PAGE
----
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VR at Xcel Energy Center Puts Fans in the Crease

New game allows users to spend a few minutes in Devan Dubnyk's skates

by Devin Lowe / Wild.com

Dubnyk, Leipold try out VR

Dubnyk, Leipold try out goaltending VR

Wild owner Craig Leipold and goalie Devin Dubnyk test out the new Hiway Federal Credit Union virtual reality attraction at Xcel Energy Center

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Picture this: You're standing in the crease in an NHL-grade ice arena. Below you are your skates and blue paint; in front of you, a skater cradles the puck. Suddenly, he takes a shot, and it's up to you to slap it away.

This is all normal for someone like Devan Dubnyk, who's used to being the Minnesota Wild's backstop. But stopping shots as an NHL goaltender isn't exactly something Wild fans do on a regular basis.

That's why Hiway Federal Credit Union and Visual, a virtual reality company, teamed up to create the Hiway VR Goalie Experience. The interactive setup is available inside Xcel Energy Center at select Wild home games this season.

"We pitched a couple VR ideas but we were all most excited about developing a game," said Chuck Olsen, the co-founder and CEO of Visual. "They were brave and gave us the green light."

Within a timeline of just two months, Visual's game developers crafted the game's 3D animations using Wild game footage they found on YouTube. The game went through a few iterations, including one where Wild-branded robots shot pucks at the user.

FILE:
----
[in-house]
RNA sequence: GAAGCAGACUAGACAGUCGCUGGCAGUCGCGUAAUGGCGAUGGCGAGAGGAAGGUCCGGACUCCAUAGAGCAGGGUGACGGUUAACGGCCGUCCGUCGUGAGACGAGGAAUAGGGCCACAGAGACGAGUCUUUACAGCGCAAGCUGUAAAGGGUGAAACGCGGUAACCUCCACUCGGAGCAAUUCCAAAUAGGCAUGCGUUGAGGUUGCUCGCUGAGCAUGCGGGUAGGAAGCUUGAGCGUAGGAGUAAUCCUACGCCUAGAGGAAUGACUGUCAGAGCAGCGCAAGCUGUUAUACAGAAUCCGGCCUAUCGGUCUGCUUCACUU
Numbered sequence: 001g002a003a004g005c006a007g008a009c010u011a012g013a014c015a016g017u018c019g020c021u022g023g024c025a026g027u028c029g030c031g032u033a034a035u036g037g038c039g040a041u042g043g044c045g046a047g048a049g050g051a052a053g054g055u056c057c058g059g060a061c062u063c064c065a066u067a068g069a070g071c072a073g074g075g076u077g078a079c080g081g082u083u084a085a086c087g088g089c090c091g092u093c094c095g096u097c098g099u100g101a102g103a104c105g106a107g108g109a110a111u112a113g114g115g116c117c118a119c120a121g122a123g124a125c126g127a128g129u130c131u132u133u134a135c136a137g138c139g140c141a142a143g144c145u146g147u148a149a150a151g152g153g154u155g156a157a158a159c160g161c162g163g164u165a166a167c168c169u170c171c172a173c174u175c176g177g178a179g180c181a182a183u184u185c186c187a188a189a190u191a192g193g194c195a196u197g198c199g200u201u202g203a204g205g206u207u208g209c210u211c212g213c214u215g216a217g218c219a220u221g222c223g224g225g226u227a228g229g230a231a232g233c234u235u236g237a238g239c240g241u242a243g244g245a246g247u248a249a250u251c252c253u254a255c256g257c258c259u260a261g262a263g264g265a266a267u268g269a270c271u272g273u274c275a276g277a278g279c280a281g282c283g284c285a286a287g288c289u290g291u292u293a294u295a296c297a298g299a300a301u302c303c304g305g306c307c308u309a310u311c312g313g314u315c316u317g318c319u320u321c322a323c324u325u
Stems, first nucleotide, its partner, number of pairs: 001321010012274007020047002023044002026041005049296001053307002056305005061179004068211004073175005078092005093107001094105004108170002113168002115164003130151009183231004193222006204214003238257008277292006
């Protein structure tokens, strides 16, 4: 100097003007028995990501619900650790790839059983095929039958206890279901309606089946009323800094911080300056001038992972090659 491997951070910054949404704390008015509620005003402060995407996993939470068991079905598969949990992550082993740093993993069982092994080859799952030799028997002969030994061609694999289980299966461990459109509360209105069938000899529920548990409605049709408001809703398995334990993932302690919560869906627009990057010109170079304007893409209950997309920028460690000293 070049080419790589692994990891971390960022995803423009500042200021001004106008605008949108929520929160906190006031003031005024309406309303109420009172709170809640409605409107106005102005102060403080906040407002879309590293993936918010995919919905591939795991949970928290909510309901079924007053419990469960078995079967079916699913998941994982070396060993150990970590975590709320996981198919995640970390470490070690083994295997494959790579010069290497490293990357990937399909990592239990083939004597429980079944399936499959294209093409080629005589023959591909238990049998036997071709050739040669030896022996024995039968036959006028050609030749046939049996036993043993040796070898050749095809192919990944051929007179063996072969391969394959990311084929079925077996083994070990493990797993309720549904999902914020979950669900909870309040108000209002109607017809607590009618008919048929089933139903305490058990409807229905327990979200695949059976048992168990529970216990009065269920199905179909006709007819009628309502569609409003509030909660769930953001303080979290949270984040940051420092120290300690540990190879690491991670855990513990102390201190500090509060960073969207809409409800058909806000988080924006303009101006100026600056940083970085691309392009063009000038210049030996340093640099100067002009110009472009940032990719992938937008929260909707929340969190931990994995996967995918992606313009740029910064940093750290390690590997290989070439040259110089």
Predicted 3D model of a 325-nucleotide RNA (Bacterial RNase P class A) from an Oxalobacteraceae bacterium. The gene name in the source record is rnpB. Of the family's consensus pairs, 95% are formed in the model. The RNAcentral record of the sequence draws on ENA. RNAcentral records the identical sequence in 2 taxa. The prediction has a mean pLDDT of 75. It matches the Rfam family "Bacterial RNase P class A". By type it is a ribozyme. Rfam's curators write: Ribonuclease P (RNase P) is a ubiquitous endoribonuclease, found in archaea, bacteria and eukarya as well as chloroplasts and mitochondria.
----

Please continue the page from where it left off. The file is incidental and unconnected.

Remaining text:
The final result includes two physical components: the VR goggles and the goalie stick. A Wild fan puts on the goggles, takes hold of the stick and is brought into the position of an NHL goaltender. Users can use only the stick to bat away shots -- no glove, blocker or pads -- and the animated in-arena scoreboard will tell them when the game is over and how many pucks they stopped.

"We wanted to see lots of smiles at the Hiway booth and people lined up to try it," Olsen said. "Goal achieved."

Dubnyk, along with Wild owner Craig Leipold, had the chance to try the Hiway VR Goalie Experience after a Wild practice at Xcel Energy Center. After three attempts, Leipold stopped 12 out of 20 shots on his last try. On his first attempt, perhaps out of instinct, Dubnyk tried to make a kick save on the first puck he faced. Once he mastered the VR stick, he was able to catch 14 on his second run-through.

"If you follow [the puck] with your eyes right down to the stick, the rebounds off the stick were pretty genuine," Dubnyk said. "You get right into it and forget where you are. By the end of it you feel like you're on the ice."

Olsen and his team have plenty of ideas for taking the game to the next level, and they also hope to use virtual reality to bring fans into the game on a national level. But Leipold was sold on the game's worthiness and entertainment value after one try.

"The first thing that went through my mind was that this is exactly how a goaltender feels," Leipold said. "Number two: how much is it? I want to buy one. It was very, very cool."

The Hiway VR Goalie Experience is available during Minnesota's home contests Dec. 11, Dec. 20, Jan. 17, Feb. 12, March 7, March 18 and April 4.

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